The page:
Tomie: Another Face review
Tomie: Another Face
Many beautiful women have power over men. Tomie has a little bit more.
The film Tomie: Another Face is split into three different chapters, each of which showcases a different element of the Tomie character, who also appeared in 1999's Tomie, 2000's Tomie: Replay, 2001's Tomie: Rebirth, 2002's Tomie: Forbidden Fruit, and Tomie: Beginning and Tomie: Revenge, both released in 2005. The character first appeared in Junji Ito's Japanese horror comics. The DVD is in Japanese, with English subtitles. I haven't seen the rest of the films, or the comics, and I might be a little sick of the character if I had. However, I am not so after watching her for the 95 minutes this lasted, which puts Tomie: Another Face high above Scream and I Know What You Did Last Summer.
The film begins with the first chapter, and Tomie is in high school. When her classmates hear she has been found dead, they are understandably shocked. Takashi, Tomie's boyfriend, seems to have been hit the worst, and his friend Miki, who is ever so slightly in love with him, steps in to cheer him up. Both they, and the rest of their classmates, are amazed when Tomie shows up at school the next day, as if nothing had happened. Most of them convince themselves that it must have been a coroner's mistake, and try to dismiss the event. Miki, however, finds it somewhat suspicious, and Takashi has his own reasons for being horrified.
Although Miki cannot be unhappy that Tomie isn't dead, she is exactly happy with the situation either, especially when she sees Tomie kissing another man. She tries to persuade Tomie to break up with Takashi, but the scene turns ugly, and Miki and Takashi soon have a lot more than a clingy girlfriend to deal with.
Takashi and Miki.
In the second chapter, a photographer, Mori is searching for his perfect women. He already found her once, when he was a young boy, and now it seems that no model can possibly match up. He heads back to the small town where he grew up, although he doesn't expect to find her there. Instead, he hopes that returning to the old environment might inspire him out of the slump he seems to be in.
Therefore, he gets more than he had hoped for when he meets a young woman who is the spitting image of his first love. Assuming that this girl, Tomie, is the woman's daughter, they spend a day snapping photographs of her. But Mori's happy mood is destroyed when he develops the images, to see something there that wasn't there before.
Miki and her friends discussing Tomie's death.
In the third and final chapter, businessman Yasuda is just about to propose to his girlfriend, Tomie, when they are attacked by a mysterious man. They escape unscathed, but Tomie soon turns on Yasuda and ridicules him for not defending her, and running away instead. Yasuda is eventually convinced to kill the man. But, when the two finally meet face to face, the mysterious stranger has a story to tell which may cause Yasuda to change his mind.
Since most characters have only a third of the amount of screen time as in most films, they are undeveloped in comparison. Tomie herself, although onscreen three times as much as any other given character, is supposed to be mysterious and difficult to decipher.
Tomie and Mori.
It may have been due to this that I found Takashi, in the first chapter, difficult to believe in. His reactions seemed somewhat unnatural, without the back-story necessary to show what was on his mind. The actor is very attractive in an edgy boy-next-door kind of way (he resembles a Japanese version of Neoseeker's own Zorro), and, in fairness, later revelations of Tomie's character spill a little light on his circumstances. Still, his performance struck me as the least believable. Well, not his performance, exactly; more, I did not fully understand his character motivations, so some of his actions were incomprehensible and seemed illogical.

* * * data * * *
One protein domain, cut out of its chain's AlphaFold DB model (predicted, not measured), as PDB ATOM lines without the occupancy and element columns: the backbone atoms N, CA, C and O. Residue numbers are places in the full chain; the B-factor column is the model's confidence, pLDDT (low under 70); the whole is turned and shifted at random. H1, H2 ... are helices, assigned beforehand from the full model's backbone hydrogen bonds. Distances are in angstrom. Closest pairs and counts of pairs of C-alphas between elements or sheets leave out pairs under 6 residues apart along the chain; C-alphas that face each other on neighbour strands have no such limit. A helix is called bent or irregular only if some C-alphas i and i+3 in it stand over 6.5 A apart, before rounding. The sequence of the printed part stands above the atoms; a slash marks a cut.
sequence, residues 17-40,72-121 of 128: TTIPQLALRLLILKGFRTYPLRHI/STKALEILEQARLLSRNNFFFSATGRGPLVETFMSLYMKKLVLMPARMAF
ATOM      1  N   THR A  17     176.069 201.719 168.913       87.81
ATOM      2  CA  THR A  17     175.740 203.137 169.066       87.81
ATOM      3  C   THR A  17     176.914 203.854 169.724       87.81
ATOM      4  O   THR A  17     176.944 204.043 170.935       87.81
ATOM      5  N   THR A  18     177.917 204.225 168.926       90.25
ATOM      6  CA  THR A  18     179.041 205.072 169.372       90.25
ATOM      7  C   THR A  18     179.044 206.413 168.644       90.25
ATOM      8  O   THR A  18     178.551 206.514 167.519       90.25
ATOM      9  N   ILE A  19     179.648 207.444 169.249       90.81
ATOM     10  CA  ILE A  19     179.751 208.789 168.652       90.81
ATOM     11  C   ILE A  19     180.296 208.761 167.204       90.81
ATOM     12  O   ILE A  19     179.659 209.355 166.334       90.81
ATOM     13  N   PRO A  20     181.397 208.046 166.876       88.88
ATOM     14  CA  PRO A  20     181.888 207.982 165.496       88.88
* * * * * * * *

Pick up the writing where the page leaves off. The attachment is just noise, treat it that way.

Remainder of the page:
Mori, in the second chapter, I felt gave the best performance. He's completely believable as the photographer. Another aspect, which may have helped my opinion, was the build up of suspense that had been achieved by that point. I was literally on the edge of my seat, thinking how odd it was that he didn't notice how cold Tomie's flesh was expecting something horrible to happen at any moment. A good part of this is due to the actress Runa Nagai. Her Tomie is very sweet, and adorable, but there's something subtly creepy lurking under the surface.
Much of the film seems to echo Koji Suzuki's Spiral, the second book in the infamous Ring series. Tomie herself, and certain supernatural elements of her remind me of Sadako, while her relationship with Mori, particularly one scene, was very similar to a scene between Sadako and Ando.
A newly-revived Tomie.
The use of the sweet, childlike song used whenever Tomie does something creepy is fairly effective, although overused – i.e., a Nightmare on Elm Street's 1,2, Freddie's coming for you, Project Zero: The Tormented's Sleep Priestess, Lie in Peace, or many other examples.
Some of the special effects were a little shoddy, and sometimes a wound was obviously fake. Occasionally, an action would seem to be carried out because it was in the script, rather than because it was a characters natural movement.
In summary, Tomie is a pretty good, in some ways very traditional, Japanese horror film. There's very little blood and gore, and an extremely low body count, especially considering the amount of deaths. Still, it manages to be extremely creepy - hence why I stayed up writing this, rather than turn the lights out and sleep. This film had, I believe, the lowest budget of the Tomie films, going straight to video/DVD instead of having a cinematic release, so the other films may be even better. However, Another Face has a charm all it's own.
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